How to Prevent Backlash on a Baitcaster

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Experienced fishermen who target game fish species such as bass, muskies and northern pike often use baitcaster reels. The reels are designed specifically for casting heavy lures and for fishing with heavy lines. Baitcasters are more difficult than other fishing reels to learn to use because they must be adjusted manually, depending on the lure. Improper adjustment leads to backlash, which some anglers call a "bird's nest." Depending on the severity of the backlash tangle, anglers may have to replace most of the line on the reel.

Attach a 1/4-ounce or heavier lure to the end of the fishing line.

Hold the rod and reel parallel to the ground, about 4 feet above it. Press the thumb bar on the reel and let the lure fall to the ground.

Adjust the baitcaster's spool tension, which is controlled by a knob or dial on the side of the reel opposite the handle. Turn the knob or dial clockwise to increase tension, counterclockwise to decrease tension. When the tension is set properly, the reel spool should make less than one revolution after the lure hits the ground.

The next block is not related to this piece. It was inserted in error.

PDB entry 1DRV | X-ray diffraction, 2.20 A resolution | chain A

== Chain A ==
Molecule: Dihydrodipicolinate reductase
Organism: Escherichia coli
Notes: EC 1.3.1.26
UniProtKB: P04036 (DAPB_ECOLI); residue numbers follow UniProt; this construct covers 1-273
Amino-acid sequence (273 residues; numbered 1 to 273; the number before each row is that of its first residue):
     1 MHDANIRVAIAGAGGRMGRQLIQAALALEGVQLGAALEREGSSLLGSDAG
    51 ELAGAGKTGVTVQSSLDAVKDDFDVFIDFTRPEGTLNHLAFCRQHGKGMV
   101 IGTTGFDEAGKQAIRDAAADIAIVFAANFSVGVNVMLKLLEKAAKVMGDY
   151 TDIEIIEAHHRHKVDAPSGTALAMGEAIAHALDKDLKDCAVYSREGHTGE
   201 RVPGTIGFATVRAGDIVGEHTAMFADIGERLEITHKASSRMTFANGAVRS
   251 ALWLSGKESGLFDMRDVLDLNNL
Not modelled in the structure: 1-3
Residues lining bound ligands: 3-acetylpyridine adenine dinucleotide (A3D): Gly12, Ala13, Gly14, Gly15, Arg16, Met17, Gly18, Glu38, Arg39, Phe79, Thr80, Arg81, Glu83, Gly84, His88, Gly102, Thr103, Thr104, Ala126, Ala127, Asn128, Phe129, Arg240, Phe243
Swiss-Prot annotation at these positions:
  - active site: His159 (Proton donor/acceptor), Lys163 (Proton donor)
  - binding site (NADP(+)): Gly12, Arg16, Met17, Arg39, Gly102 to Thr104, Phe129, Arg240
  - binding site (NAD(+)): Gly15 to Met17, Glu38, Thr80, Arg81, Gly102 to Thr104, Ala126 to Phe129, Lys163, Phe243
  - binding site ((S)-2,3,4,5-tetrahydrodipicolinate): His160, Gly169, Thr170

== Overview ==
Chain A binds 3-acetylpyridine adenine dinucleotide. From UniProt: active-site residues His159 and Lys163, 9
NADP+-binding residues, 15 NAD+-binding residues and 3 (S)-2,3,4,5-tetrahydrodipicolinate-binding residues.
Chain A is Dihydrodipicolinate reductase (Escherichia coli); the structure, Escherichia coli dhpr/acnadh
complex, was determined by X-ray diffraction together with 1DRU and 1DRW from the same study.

Adjust the reel's centrifugal brake. Remove the plate of the reel from the side opposite the handle. Find the brake system and the blocks -- there usually are six of them -- inside of it. Tighten the brake by pushing the blocks down, and pull them out to loosen it. Push all the blocks down to minimize backlash. Keep in mind, though, that doing so also limits casting distance.


About the Author

Larry Anderson has been a freelance writer since 2000. He has covered a wide variety of topics, from golf and baseball to hunting and fishing. His work has appeared in numerous print and online publications, including "Fargo Forum" newspaper. Anderson holds a Bachelor of Arts in print journalism from Concordia College.

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